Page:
The Easttown Township Board of Supervisors voted 5-0 to ban single-use plastic carry-out bags at their bi-weekly meeting Monday night.

The township released a statement beforehand on the issue saying, “The use of single-use plastic bags has severe environmental impacts, including entering local waterways, causing harm to wildlife and littering the environment, becoming stuck in or upon natural resources and public property, and blocking storm drains.”

According to the ordinance draft, numerous commercial establishments within the township provide single-use plastic bags to their customers.

The taxpayers of Easttown already pay the costs related to the cleanup of single-use plastic bags from the roadways, trees, sewers, waters, and parks within the township. From an overall environmental and economic perspective, the best alternative to address this situation is to ban single-use plastic carry-out bags, the supervisors said in their statement.

“I think this motion is a great start for our community to address this issue and will directly benefit our residents,” Supervisor Betsy Fadem said.

The law will go into effect on Jan. 1, 2023, at which time no commercial establishment will be allowed to provide any customer with a single-use plastic bag. Establishments that don’t comply after an initial written warning notice will also be liable for a violation.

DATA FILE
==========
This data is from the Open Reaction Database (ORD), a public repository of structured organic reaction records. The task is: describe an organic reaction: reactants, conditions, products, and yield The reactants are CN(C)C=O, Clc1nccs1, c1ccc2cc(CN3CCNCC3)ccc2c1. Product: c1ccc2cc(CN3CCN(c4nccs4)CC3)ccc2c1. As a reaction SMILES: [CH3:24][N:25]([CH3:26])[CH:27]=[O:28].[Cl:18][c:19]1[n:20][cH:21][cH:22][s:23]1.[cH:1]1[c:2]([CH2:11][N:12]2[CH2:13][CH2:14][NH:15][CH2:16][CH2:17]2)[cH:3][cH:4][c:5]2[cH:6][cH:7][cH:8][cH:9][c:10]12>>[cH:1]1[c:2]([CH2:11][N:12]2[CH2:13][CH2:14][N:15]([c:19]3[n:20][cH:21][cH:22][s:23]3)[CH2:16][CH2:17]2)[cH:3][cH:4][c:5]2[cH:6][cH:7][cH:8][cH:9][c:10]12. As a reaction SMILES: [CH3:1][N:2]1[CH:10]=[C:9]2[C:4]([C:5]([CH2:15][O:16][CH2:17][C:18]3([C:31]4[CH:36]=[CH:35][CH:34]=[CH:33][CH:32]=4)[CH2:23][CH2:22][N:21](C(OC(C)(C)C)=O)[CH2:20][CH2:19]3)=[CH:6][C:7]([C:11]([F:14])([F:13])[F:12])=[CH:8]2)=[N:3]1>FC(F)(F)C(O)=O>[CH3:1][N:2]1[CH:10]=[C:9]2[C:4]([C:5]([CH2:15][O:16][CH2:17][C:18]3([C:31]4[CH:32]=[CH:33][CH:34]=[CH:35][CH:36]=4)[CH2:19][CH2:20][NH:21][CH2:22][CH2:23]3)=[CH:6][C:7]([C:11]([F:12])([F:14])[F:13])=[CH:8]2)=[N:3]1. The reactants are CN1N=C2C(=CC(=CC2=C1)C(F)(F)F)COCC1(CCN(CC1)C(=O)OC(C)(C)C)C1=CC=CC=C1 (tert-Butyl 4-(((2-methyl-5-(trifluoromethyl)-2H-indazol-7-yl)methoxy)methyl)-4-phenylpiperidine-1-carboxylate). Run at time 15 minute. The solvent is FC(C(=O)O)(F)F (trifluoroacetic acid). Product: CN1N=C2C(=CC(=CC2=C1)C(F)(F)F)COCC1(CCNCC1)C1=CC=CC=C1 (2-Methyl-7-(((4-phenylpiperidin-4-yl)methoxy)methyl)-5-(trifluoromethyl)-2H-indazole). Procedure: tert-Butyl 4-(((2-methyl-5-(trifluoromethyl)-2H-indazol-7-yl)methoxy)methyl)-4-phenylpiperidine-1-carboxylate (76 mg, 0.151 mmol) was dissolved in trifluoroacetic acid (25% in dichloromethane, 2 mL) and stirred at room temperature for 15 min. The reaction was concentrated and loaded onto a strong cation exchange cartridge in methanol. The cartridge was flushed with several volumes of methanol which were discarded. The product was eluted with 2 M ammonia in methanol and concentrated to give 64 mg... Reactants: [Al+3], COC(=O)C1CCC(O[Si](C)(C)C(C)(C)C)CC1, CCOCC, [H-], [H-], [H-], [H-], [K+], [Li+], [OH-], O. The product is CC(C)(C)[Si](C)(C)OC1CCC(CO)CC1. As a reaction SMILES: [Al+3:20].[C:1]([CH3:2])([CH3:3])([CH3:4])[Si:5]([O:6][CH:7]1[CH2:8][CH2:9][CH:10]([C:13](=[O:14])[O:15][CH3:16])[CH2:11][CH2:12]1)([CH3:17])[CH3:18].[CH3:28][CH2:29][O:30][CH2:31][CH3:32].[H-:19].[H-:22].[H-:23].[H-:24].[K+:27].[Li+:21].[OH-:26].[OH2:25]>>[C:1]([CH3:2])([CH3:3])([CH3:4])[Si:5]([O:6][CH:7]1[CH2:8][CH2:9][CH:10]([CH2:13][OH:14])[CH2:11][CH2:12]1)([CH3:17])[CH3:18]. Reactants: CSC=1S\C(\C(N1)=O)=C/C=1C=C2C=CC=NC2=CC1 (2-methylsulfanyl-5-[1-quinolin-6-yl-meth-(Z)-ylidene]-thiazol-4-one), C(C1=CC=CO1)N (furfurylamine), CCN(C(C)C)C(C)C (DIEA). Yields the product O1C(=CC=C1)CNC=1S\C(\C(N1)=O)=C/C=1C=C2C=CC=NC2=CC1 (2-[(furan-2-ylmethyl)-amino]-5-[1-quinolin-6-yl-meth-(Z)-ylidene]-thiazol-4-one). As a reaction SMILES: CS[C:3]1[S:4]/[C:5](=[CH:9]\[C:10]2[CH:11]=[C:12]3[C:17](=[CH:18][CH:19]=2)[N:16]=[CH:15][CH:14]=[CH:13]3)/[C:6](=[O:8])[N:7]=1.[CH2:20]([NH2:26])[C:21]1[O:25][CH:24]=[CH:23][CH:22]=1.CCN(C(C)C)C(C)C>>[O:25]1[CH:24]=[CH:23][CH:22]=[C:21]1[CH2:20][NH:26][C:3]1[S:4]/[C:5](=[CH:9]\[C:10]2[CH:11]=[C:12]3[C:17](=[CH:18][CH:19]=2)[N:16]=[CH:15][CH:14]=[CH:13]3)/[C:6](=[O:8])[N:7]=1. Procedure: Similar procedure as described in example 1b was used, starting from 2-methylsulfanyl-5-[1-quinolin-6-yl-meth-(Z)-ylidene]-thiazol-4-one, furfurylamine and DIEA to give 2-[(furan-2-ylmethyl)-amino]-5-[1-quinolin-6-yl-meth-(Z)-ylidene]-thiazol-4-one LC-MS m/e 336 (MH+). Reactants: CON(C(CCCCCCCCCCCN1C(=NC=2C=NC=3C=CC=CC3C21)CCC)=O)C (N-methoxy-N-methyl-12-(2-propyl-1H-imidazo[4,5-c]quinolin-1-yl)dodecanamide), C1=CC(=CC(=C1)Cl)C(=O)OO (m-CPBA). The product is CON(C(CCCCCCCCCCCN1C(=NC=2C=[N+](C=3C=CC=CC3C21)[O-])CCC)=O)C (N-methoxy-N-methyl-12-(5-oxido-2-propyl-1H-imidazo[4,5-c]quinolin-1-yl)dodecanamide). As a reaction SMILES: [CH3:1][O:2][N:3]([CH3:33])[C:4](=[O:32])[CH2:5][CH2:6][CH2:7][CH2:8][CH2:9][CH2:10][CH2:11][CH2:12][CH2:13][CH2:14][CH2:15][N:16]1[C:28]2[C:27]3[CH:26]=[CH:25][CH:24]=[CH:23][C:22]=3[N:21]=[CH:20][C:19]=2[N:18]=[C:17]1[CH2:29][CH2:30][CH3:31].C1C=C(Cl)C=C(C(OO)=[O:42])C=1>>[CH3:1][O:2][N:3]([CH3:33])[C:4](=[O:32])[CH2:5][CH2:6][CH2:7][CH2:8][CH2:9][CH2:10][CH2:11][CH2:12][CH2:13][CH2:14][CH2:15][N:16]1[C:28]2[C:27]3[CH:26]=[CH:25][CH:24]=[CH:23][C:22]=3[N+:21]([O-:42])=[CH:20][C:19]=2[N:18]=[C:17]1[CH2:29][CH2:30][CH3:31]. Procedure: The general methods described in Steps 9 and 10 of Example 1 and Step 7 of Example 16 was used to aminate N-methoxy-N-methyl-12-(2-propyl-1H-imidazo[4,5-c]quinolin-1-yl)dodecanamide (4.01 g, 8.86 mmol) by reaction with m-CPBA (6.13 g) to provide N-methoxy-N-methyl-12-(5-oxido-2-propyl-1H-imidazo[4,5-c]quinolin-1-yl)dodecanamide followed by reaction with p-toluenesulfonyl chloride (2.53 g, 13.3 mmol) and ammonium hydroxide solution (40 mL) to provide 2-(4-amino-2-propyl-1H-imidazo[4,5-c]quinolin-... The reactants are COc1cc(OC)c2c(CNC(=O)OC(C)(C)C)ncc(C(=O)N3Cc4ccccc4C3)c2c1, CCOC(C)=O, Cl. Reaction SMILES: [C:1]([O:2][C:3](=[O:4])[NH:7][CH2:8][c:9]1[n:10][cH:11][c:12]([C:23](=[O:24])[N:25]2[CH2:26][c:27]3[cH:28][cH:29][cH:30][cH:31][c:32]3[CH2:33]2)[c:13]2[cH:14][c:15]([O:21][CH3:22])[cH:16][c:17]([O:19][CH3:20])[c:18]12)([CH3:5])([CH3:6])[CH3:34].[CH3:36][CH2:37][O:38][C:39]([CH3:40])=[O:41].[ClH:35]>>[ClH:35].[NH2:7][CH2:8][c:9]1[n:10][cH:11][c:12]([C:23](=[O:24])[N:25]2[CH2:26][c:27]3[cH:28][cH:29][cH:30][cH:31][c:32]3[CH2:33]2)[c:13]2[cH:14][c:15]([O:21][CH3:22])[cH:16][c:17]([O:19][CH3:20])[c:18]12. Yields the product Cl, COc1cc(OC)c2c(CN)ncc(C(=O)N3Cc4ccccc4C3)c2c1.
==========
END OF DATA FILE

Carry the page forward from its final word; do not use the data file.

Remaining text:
The measure does allow businesses to provide a customer with a bag that complies with the ordinance at the point of sale. The store must charge not less than 15 cents for those bags provided to the customers.

“I agree with my fellow supervisors that this ordinance is a good sign of progress for our township to be cleaner and more environmentally friendly,” Supervisors Chair Beth D’Antonio said.

One woman objected to the move.

“I’m not supportive of the ban because I’m skeptical about whether paper bags are a better solution than plastic bags. I also wonder about the sanitation of those reusable bags that customers bring and how often they are cleaned after each use,” she said.

Board members also said that this plastic bag ban would conserve resources and reduce greenhouse gas emissions, as well as waste, litter, and water pollution while improving the quality of life for the township residents and visitors.

However, the data are clear that plastic shopping bags have a smaller carbon footprint than the alternatives. Environmental reporter John Tierney rejects the claim that “single-use plastic bags are the worst environmental choice at the supermarket. Wrong: they’re the best choice.”

And other environmentalists say plastics help the environment by reducing the harvest of similar renewable resources from wildlife and the environment in general. They point out the problem is actually litter, not plastic.

Several other Delaware Valley municipalities have also imposed plastic bag bans, including Philadelphia, West Chester, and Narberth.

However, one downside of the anti-plastic push is that it will put jobs throughout the Commonwealth at risk.

Pennsylvania has approximately 37,221 plastic-related jobs, including 6,931 in the Delaware Valley. In 2019, plastic product manufacturing generated $11.5 billion in economic output and paid $2.1 billion in employee compensation per year.

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